• SEL-focused partnerships (between schools and OST programs and/or districts and OST coordinating entities, or intermediaries) faced substantial barriers—but there were strategies to help overcome them
  • It was helpful to first create a shared vision of SEL, determine roles and responsibilities, and identify which SEL skills to develop 

A separate nationally representative survey released this month by RAND – Supports for Social and Emotional Learning in American Schools and Classrooms: Findings from the American Teacher Panel – found that 80% of teachers surveyed expressed a desire for more professional development in a variety of topics related to social and emotional learning. 

The PSELI communities are working to help children understand and manage emotions, set and achieve positive goals, feel and show empathy for others, establish and maintain positive relationships, and make responsible decisions. Research has found these competencies are important for brain development and success in school and life. Technical assistance for the cities is being provided by the Collaborative for Academic, Social, and Emotional Learning (CASEL), the Forum for Youth Investment’s David P. Weikart Center for Youth Program Quality, and Crosby Marketing Communications.

Going forward, the PSELI communities’ work will continue to inform the broader field. Over the next two years, researchers will share additional implementation lessons as the communities’ SEL efforts mature. Future reports will document these findings, offer case studies with more detailed portraits of school-OST partnerships, and analyze the effects of the PSELI work on students’ SEL skills and academic achievement, site-wide climate, and staff retention and job commitment. RAND will also provide a how-to guide.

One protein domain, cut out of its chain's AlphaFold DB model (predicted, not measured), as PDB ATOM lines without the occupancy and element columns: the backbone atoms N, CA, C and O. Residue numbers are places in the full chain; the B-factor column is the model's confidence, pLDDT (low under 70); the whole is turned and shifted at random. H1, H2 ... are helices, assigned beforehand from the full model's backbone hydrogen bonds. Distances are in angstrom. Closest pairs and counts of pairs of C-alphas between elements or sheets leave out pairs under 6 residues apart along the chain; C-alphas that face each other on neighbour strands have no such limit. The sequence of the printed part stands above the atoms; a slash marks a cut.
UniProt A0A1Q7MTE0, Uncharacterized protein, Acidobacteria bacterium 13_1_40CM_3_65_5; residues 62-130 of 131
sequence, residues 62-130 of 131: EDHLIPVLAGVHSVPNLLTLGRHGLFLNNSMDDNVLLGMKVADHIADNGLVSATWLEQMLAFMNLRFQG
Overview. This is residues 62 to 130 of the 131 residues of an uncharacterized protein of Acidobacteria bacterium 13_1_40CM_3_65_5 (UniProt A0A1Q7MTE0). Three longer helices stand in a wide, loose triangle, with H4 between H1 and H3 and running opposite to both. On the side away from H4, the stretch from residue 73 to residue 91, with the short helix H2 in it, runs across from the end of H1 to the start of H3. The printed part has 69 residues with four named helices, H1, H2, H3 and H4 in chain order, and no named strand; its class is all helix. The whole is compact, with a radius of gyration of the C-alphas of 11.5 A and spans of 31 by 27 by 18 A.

To read the full PSELI report and the American Teacher Panel survey and for more information on social emotional learning, visit the Wallace Knowledge Center.

The School District of Palm Beach County is the 10th largest in the nation and the fifth largest in the state of Florida, serving more than 175,000 students who speak 146 languages and dialects. As the largest employer in Palm Beach County, the School District has 22,600 employees, including more than 12,900 teachers. To learn more, visit

Prime Time Palm Beach County is a nonprofit organization that provides resources and supports for out-of-school time professionals to develop programs that inspire children to be their best and allow them to thrive socially and academically. Prime Time’s integrated model of services is one of the strongest, most comprehensive and well-respected systems for measuring and improving out-of-school time program quality in the nation. To learn more about Prime Time, visit